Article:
Tattooing over the scars of domestic violence

In Russia, a woman is transforming victims’ traces of their painful pasts into artwork

After being stabbed by her husband, Laysan receives a tattoo to cover the scar in    Evguenia Zakhar’s  tattoo studio in Ufa, Russia

After being stabbed by her husband, Laysan receives a tattoo to cover the scar in Evguenia Zakhar’s tattoo studio in Ufa, Russia

 

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Somewhere between counsellor and tattoo artist, 33-year-old Evguenia Zakhar transforms the scars of domestic violence victims into works of art in her tattoo studio in Ufa, Russia.

In a small basement at the corner of the main road, Evguenia is painstakingly outlining flowers along old scars. Facing her, arm outstretched, Dinara purses her lips in pain and stays silent. Only 20 years old, the young woman has been through more than most people twice her age. Having suffered beatings from her father, and then her husband, the young woman’s body is covered in traces of this painful past.

She has since left her partner and lives alone with her three-year-old daughter, Amelia. “Seeing my scars,” confides Dinara, “my daughter started to draw the same marks on her arms . . . I feel so ashamed, I can’t bear it.”

Two hours of work later, the scars are completely covered with small delicate flowers, tinged with blue. The traces of Dinara’s injuries actually make the insides of the flowers look more realistic.

Warm and naturally optimistic, Evguenia has been working as a tattoo artist for 10 years, alongside her partner, Alexeï. “It was the natural choice for me to become a tattoo artist, because I liked drawing but I did not want to curb my creativity at art college,” she explains.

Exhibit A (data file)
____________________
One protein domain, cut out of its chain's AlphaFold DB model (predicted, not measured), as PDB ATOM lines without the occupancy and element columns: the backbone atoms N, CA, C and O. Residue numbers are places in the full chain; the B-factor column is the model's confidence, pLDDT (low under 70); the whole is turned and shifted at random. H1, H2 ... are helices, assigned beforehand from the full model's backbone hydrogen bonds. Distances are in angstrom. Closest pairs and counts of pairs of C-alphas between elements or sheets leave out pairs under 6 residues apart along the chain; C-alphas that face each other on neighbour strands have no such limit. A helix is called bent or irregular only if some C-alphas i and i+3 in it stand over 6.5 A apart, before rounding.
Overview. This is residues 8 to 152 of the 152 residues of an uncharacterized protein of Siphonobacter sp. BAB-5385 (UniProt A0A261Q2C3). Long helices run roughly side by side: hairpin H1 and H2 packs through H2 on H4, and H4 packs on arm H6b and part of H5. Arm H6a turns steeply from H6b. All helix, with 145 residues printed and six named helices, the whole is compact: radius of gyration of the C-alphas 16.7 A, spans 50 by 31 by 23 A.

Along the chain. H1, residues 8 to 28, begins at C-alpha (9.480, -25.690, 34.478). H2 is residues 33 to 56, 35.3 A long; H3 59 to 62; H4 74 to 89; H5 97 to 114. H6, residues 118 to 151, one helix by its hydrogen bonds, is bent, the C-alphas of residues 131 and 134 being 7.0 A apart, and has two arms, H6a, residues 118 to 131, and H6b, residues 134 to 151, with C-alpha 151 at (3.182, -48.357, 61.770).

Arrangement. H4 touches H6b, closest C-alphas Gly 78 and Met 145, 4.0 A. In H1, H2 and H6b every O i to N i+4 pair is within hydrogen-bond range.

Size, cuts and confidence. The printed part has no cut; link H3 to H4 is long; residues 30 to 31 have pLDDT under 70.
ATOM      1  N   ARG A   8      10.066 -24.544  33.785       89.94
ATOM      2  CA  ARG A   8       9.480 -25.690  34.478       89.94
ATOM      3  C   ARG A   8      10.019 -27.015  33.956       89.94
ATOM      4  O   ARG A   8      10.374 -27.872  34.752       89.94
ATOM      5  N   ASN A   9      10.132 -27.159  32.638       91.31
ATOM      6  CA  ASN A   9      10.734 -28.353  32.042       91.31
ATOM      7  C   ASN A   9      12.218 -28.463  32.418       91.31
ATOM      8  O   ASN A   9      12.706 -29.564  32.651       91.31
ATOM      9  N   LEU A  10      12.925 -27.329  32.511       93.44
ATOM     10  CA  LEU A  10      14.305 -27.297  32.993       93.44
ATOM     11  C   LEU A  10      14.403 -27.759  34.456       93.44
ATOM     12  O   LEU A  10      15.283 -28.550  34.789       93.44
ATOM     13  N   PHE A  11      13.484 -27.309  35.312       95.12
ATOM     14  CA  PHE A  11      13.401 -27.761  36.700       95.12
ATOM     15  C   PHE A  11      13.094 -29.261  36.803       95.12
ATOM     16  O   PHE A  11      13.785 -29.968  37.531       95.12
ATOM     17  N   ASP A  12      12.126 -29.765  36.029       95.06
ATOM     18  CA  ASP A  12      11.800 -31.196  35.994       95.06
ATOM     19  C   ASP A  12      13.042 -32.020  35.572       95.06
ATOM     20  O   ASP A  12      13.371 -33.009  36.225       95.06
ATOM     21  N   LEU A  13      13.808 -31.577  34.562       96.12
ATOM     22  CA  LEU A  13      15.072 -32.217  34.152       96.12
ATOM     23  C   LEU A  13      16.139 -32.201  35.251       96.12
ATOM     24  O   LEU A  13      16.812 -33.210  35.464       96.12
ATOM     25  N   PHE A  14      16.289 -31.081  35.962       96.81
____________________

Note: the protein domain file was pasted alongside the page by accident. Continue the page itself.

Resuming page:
Covers all the costs

Last August, Evguenia came across the work A Pele da Flor [Flower-like Skin] by Brazilian tattoo artist Flavia Carvalho, who covered over the scars of female victims of domestic violence. Inspired, the young Russian decided to follow her example by offering her services for free via the Russian social network, Vkontakte.

The tattooist was surprised by how popular her offer was. “In just one week, I already had 50 requests,” she says. Over six months, more than 200 women found themselves beneath the expert hands of Evguenia, who dedicates every Monday to these tattoos. She offers them for free, covering all the costs involved.

Tattooing victims of domestic violence has come to be more than just a job. “On top of helping them, I leave my mark on the world. The majority of my clients are younger than I am, and when I am gone, they will continue to bear my tattoos, which reminds them that a new start is possible,” she explains.

For the women who come to the studio, Evguenia is unmistakably an artist, but also a counsellor. “To start with, it was terrible to hear all of these stories, but bit by bit I learned how to listen. Now, I even suggest that they tell their story one last time – before leaving it behind them forever once the tattoo is finished,” she says.

In the future, Evguenia is hoping to set out on her motorbike with her partner on a tour of Russia, so that she can offer her services to abused women from other regions. Victims already come from all over the region to meet me . . . but I would like to do even more,” she explained.

Symbolic

Evguenia’s commitment is even more symbolic in a Russia which has recently introduced a law decriminalising domestic violence. Since February 2017, some domestic violence cases, such as those where blows are cast for the first time and do not affect the health of the victim, are considered an “administrative” misdemeanour rather than a criminal offence. These cases are penalised with a fine between 5,000 to 30,000 roubles (€75-€452).

The Bill provoked strong reactions among the public, some fearing it might trivialise the phenomenon. According to the Russian ministry of internal affairs, every year 36,000 women are victims of domestic abuse and 12,000 women die as a result of violence from their partners.

In Russia, 97 per cent of domestic violence cases are not taken as far as court.

Manon Masset’s article appears in the Franco-Russian newspaper Le Courrier de Russie.

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